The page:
The Bluetooth Special Interest Group (SIG) has adopted version 4.2 of the Bluetooth core specification, introducing improvements to the security of the technology that mean Bluetooth beacons are now unable to engage with smartphones without permission from the user and making it harder for eavesdroppers to track a device via its Bluetooth connection.
The new specification also increases the speed and reliability of data transfers between Bluetooth Smart devices and reduces both battery consumption and opportunities for transmission errors to occur. A soon-to-be ratified profile will also enable IP connectivity for Bluetooth Smart sensors.
“Bluetooth 4.2 opens up new opportunities for developers, OEMs and the industry to build a better user experience for consumers while creating use cases never before imagined,” the SIG says. “Bluetooth 4.2 introduces industry-leading privacy settings that lowers power consumption and builds upon the government-grade security features of the Bluetooth specification.
“The new privacy features put control back into the hands of the consumer by making it difficult for eavesdroppers to track a device through its Bluetooth connection without permission. For example, when shopping in a retail store with beacons, unless you’ve enabled permission for the beacon to engage with your device, you can’t be tracked.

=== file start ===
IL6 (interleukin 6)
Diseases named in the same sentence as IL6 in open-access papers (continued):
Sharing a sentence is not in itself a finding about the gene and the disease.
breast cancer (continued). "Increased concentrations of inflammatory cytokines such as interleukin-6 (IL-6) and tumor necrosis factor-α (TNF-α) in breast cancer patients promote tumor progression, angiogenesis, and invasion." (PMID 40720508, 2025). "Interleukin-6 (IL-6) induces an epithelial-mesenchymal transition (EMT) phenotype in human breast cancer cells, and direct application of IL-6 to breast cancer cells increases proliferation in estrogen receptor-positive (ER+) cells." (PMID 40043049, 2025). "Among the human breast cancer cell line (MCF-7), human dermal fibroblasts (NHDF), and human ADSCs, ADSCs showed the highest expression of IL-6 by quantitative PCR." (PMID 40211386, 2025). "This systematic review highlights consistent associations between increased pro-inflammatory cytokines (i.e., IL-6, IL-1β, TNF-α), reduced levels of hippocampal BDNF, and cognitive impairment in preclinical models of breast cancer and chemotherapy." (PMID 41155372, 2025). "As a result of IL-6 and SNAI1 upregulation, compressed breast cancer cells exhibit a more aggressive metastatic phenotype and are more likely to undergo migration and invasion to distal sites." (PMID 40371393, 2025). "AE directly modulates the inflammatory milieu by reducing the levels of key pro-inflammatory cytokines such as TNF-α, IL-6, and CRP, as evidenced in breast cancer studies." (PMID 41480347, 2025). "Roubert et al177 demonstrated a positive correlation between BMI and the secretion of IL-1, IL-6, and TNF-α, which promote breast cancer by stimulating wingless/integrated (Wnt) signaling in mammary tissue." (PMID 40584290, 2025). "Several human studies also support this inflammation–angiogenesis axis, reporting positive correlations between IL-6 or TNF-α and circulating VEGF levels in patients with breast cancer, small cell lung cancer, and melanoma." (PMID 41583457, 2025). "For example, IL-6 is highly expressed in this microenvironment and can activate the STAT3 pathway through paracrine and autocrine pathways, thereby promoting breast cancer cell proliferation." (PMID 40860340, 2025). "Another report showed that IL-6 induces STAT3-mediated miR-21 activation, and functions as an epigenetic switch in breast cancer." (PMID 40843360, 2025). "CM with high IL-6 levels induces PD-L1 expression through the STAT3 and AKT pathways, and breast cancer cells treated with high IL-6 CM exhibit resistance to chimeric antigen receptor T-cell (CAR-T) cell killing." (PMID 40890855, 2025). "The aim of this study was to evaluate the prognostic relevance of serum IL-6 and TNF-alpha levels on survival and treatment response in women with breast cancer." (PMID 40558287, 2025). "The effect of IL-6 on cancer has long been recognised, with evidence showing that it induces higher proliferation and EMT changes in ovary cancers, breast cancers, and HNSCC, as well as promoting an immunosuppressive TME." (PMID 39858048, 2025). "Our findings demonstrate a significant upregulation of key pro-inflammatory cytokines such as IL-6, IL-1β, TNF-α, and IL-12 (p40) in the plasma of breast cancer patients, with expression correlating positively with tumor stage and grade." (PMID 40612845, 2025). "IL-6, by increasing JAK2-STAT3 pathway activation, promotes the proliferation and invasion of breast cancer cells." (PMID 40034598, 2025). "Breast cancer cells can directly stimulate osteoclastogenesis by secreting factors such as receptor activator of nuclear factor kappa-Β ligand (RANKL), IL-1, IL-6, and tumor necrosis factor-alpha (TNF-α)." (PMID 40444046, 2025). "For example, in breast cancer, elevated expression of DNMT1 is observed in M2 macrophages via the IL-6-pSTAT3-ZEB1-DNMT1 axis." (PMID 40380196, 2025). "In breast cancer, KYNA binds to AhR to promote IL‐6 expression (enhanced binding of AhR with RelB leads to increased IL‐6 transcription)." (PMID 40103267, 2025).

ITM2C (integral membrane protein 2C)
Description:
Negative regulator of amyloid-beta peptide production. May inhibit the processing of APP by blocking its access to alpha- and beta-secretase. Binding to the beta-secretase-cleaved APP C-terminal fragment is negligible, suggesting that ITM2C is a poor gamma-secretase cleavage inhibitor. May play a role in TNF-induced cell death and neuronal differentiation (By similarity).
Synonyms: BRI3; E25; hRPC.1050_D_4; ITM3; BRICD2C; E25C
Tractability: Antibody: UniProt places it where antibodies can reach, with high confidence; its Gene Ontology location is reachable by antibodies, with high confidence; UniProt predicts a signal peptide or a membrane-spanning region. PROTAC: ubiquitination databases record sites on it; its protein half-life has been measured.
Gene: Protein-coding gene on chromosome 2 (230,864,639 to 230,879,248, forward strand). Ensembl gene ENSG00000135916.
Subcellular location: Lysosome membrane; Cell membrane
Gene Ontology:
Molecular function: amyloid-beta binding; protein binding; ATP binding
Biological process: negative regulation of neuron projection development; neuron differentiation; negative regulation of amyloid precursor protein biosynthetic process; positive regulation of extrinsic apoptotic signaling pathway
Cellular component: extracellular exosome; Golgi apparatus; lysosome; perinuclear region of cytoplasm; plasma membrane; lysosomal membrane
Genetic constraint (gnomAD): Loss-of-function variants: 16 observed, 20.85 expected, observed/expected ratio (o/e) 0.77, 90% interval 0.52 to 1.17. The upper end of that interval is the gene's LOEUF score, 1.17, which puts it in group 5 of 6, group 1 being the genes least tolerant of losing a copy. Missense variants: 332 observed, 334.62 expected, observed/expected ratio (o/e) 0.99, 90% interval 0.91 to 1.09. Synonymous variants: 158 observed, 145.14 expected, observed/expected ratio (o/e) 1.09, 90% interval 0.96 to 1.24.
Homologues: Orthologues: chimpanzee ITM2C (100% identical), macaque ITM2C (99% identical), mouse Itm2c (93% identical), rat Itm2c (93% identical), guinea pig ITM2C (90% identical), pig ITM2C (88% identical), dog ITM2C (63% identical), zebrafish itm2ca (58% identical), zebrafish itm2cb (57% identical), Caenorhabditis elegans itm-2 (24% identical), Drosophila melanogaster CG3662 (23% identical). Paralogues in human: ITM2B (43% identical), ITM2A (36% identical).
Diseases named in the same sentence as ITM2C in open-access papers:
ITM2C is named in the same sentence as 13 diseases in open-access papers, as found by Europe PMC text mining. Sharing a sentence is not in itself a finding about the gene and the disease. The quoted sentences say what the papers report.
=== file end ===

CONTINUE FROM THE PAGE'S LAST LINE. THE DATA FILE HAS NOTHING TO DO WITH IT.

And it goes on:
“Bluetooth 4.2 increases the speed and reliability of data transfers between Bluetooth Smart devices. By increasing the capacity of Bluetooth Smart packets, devices transfer data up to 2.5 times faster than with previous versions. Increased data transfer speeds and packet capacity reduces the opportunity for transmission errors to occur and reduces battery consumption, resulting in a more efficient connection.”
“Building on the capabilities released earlier with Bluetooth 4.1 and the new features released in 4.2, the Internet Protocol Support Profile (IPSP) will allow Bluetooth Smart sensors to access the Internet directly via IPv6/6LoWPAN,” the SIG adds.
“IP connectivity makes it possible to use existing IP infrastructure to manage Bluetooth Smart ‘edge’ devices. This is ideal for connected home scenarios that need both personal and wide area control. This profile will be ratified by the end of the year.”
“Bluetooth 4.2 is all about continuing to make Bluetooth Smart the best solution to connect all the technology in your life — from personal sensors to your connected home,” says Mark Powell, executive director of the Bluetooth SIG. “In addition to the improvements to the specification itself, a new profile known as IPSP enables IPv6 for Bluetooth, opening entirely new doors for device connectivity.
“Bluetooth Smart is the only technology that can scale with the market, provide developers the flexibility to innovate, and be the foundation for the Internet of Things.”